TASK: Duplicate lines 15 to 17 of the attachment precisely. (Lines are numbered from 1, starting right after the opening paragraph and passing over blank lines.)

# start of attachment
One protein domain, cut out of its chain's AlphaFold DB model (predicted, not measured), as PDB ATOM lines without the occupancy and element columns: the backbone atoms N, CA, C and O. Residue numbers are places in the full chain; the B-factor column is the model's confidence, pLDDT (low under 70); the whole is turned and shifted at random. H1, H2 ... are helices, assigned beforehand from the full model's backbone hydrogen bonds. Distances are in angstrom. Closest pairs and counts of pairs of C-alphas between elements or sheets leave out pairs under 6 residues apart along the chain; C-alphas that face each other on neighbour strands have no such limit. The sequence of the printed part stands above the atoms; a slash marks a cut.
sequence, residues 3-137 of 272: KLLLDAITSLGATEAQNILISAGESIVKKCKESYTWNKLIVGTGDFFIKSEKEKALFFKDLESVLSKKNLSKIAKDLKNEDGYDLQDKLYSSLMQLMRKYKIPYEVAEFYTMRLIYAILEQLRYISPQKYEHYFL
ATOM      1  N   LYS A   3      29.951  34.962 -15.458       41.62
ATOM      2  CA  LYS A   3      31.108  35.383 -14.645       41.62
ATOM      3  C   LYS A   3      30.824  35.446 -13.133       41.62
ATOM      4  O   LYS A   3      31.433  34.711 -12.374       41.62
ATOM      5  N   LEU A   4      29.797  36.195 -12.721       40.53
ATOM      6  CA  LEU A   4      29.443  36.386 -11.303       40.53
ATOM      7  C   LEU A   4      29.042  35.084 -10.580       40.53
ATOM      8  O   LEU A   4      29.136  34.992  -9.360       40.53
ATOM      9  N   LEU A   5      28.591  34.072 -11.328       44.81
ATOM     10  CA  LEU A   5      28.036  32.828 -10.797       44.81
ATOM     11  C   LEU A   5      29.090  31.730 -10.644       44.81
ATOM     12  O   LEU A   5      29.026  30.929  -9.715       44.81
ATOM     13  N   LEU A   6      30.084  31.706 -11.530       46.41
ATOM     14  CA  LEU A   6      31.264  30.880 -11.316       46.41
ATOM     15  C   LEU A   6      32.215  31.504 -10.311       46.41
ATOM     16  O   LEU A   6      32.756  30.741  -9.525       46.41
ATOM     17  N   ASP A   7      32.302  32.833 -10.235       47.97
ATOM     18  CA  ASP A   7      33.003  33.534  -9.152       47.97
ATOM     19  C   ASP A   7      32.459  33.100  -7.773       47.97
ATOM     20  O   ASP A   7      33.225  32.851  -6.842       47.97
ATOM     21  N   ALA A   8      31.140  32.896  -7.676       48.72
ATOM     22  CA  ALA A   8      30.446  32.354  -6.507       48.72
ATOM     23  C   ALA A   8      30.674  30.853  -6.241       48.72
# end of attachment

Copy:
ATOM     14  CA  LEU A   6      31.264  30.880 -11.316       46.41
ATOM     15  C   LEU A   6      32.215  31.504 -10.311       46.41
ATOM     16  O   LEU A   6      32.756  30.741  -9.525       46.41